Colonial Legislation on the Subject of Education: Two Letters, Originally Addressed to the Editor of the Hamilton Gazette Under the Signature of Scotus

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H. Rowsell, Printer, 1841 - Education, Higher - 16 pages
 

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Page 10 - University in the Capital of the Country, . . . would be most useful to inculcate Just principles, habits, and manners into the rising generation; to coalesce the different customs of the various descriptions of settlers . . . into one form. In short, from distinct parts and ancient prejudices to new-form, as it were, and establish one nation, and thereby strengthen the union with Great Britain and preserve a lasting obedience to His Majesty's authority.
Page 10 - ... be of peculiar importance to prevent the public interest, both in Church and State, from suffering through any ill-will or disregard which the King's subjects may bear to those persons who are in any manner concerned in its administration. " On the other hand," he continues in the same strain, " I am persuaded if, at the outset, a few pious, learned men, of just zeal and primitive manners, shall be sent to this country, with sufficient inducement to make them support this honourable banishment...
Page 14 - ... truth by Dr. Strachan himself, it has been printed constantly without comment. In the very nature of things it appears incorrect. There never was a time when Simcoe felt that the foundation of a university was within sight. In February, 1796, the year of his departure, he wrote to Bishop Mountain " I have no idea that a university will be established, though I am daily confirmed in its necessity.
Page 10 - ... these points, which ought not to be misunderstood, I only refer to your Lordship's slight experience of the habits and manners of the American settlers, to say how very different they are from those of Great Britain ; and how unlikely it is for Clergymen educated in England, with English families and propensities — habituated in every situation to a greater degree of refinement and comfort than can be found in a new country, or possibly...
Page 12 - Canada a very great body of sectaries, who, in my judgment, as it were, offer themselves to its protection and reunion. These objects would be materially promoted by a University in Upper Canada, which might, in due progress, acquire such a character as to become the place of education to many persons beyond the extent of the King's dominions.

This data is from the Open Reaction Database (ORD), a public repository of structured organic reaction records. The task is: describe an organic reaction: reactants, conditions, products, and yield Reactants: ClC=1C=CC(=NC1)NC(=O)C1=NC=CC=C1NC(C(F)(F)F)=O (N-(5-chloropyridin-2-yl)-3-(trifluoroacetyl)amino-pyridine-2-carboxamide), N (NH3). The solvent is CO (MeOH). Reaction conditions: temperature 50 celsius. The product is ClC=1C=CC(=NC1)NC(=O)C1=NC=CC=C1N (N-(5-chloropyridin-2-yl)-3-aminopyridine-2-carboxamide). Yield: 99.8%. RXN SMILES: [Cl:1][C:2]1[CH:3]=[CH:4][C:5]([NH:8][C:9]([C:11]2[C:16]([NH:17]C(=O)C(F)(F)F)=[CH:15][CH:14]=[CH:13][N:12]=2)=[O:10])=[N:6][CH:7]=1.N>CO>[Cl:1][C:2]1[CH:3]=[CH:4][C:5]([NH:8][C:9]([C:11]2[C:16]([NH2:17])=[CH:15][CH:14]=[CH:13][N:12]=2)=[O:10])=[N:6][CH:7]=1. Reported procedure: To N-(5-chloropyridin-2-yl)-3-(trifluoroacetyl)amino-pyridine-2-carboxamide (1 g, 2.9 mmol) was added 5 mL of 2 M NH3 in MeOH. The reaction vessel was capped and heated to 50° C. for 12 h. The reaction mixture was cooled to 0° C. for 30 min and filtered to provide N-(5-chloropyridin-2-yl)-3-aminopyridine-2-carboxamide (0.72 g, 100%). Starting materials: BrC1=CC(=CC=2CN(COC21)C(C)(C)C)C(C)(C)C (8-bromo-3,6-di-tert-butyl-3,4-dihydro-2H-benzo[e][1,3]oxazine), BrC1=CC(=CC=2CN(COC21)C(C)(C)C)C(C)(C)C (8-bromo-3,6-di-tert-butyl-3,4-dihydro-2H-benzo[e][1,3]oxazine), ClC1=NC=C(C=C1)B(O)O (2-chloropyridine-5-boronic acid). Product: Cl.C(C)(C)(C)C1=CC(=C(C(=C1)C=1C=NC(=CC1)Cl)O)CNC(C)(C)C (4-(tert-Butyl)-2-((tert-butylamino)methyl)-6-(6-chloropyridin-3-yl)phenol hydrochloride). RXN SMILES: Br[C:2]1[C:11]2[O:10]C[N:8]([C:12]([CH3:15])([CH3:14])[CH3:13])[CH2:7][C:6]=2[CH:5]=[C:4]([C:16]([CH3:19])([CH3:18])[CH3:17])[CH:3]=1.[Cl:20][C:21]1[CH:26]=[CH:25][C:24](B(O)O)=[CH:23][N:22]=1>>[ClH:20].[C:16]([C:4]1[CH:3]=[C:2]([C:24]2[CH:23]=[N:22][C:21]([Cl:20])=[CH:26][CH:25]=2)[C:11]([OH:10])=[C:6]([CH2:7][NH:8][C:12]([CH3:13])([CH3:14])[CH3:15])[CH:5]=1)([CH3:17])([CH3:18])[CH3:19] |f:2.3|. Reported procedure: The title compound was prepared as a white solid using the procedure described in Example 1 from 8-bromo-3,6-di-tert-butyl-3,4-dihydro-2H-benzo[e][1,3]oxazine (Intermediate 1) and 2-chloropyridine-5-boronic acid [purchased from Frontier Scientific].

Page 14 - I cannot but think proper for the national interests, arid commensurate with its established constitution. In particular, I have no idea that a University will be established, though I am daily confirmed in its necessity. I lament these events, from the duty I owe to my King and country, and have only to guard, that no opinion of mine be interpreted to promise beneficial effects, when the adequate causes from which they must originate are suffered to perish or are withheld.
Page 10 - In short, from distinct parts and ancient prejudices to new-form, as it were, and establish one nation, and thereby strengthen the union with Great Britain and preserve a lasting obedience to His Majesty's authority. I naturally should wish...
Page 14 - October, 1795, to Bishop Mountain: — " My views in respect to a university are totally unchanged ; they are on a solid basis, and may or may not be complied with, as my superiors shall think proper, but shall certainly appear as my system to the judgment of posterity.
Page 10 - ... of Great Britain — how unlikely it is that such persons should obtain that influence with their parishioners which may essentially promote the objects of their mission. In the infancy of such a government as that of Upper Canada, and in the general indisposition of these times to all restraint, it seems to be of peculiar importance to prevent the public interest, both in Church and State, from suffering through any ill-will or disregard which the King's subjects may bear to those persons who...
Page 12 - ... Province, but the Clergy of the Episcopal church, however dispersed, to consider with affection the parent state, to form, corroborate and unite within the United States, that powerful body of people, who naturally must prefer the alliance of Great Britain to that of France, who are mostly members of the Episcopal church, and...

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